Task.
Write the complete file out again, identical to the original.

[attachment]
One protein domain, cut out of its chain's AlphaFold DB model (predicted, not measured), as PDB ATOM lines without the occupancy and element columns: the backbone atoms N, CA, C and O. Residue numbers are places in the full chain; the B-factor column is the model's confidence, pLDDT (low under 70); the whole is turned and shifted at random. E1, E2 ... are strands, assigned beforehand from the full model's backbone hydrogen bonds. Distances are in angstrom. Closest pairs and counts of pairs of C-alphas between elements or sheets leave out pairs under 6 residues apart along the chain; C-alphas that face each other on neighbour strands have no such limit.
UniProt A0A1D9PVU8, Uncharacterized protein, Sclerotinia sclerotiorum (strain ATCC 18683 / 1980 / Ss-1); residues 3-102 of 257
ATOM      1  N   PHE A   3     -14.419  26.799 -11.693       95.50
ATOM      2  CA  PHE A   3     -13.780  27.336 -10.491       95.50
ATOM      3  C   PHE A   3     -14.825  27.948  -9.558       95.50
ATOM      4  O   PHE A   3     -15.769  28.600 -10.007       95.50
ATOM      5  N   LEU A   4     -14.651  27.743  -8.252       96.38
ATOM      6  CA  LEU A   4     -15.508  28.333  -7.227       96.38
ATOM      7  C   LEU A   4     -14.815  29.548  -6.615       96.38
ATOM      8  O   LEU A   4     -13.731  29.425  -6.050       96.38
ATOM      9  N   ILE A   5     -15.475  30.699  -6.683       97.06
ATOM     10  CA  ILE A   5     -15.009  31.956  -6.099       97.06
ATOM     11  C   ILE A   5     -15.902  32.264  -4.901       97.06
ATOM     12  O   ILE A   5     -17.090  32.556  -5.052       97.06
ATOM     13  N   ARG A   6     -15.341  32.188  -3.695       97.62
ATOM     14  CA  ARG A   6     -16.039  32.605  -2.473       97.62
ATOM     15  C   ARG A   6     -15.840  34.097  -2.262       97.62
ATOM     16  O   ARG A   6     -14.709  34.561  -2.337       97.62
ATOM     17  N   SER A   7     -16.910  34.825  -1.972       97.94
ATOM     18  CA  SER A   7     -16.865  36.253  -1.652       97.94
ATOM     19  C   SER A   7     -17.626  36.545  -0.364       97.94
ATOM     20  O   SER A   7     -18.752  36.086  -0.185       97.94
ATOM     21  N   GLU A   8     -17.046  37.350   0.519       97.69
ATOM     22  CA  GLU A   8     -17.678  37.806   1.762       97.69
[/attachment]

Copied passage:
One protein domain, cut out of its chain's AlphaFold DB model (predicted, not measured), as PDB ATOM lines without the occupancy and element columns: the backbone atoms N, CA, C and O. Residue numbers are places in the full chain; the B-factor column is the model's confidence, pLDDT (low under 70); the whole is turned and shifted at random. E1, E2 ... are strands, assigned beforehand from the full model's backbone hydrogen bonds. Distances are in angstrom. Closest pairs and counts of pairs of C-alphas between elements or sheets leave out pairs under 6 residues apart along the chain; C-alphas that face each other on neighbour strands have no such limit.
UniProt A0A1D9PVU8, Uncharacterized protein, Sclerotinia sclerotiorum (strain ATCC 18683 / 1980 / Ss-1); residues 3-102 of 257
ATOM      1  N   PHE A   3     -14.419  26.799 -11.693       95.50
ATOM      2  CA  PHE A   3     -13.780  27.336 -10.491       95.50
ATOM      3  C   PHE A   3     -14.825  27.948  -9.558       95.50
ATOM      4  O   PHE A   3     -15.769  28.600 -10.007       95.50
ATOM      5  N   LEU A   4     -14.651  27.743  -8.252       96.38
ATOM      6  CA  LEU A   4     -15.508  28.333  -7.227       96.38
ATOM      7  C   LEU A   4     -14.815  29.548  -6.615       96.38
ATOM      8  O   LEU A   4     -13.731  29.425  -6.050       96.38
ATOM      9  N   ILE A   5     -15.475  30.699  -6.683       97.06
ATOM     10  CA  ILE A   5     -15.009  31.956  -6.099       97.06
ATOM     11  C   ILE A   5     -15.902  32.264  -4.901       97.06
ATOM     12  O   ILE A   5     -17.090  32.556  -5.052       97.06
ATOM     13  N   ARG A   6     -15.341  32.188  -3.695       97.62
ATOM     14  CA  ARG A   6     -16.039  32.605  -2.473       97.62
ATOM     15  C   ARG A   6     -15.840  34.097  -2.262       97.62
ATOM     16  O   ARG A   6     -14.709  34.561  -2.337       97.62
ATOM     17  N   SER A   7     -16.910  34.825  -1.972       97.94
ATOM     18  CA  SER A   7     -16.865  36.253  -1.652       97.94
ATOM     19  C   SER A   7     -17.626  36.545  -0.364       97.94
ATOM     20  O   SER A   7     -18.752  36.086  -0.185       97.94
ATOM     21  N   GLU A   8     -17.046  37.350   0.519       97.69
ATOM     22  CA  GLU A   8     -17.678  37.806   1.762       97.69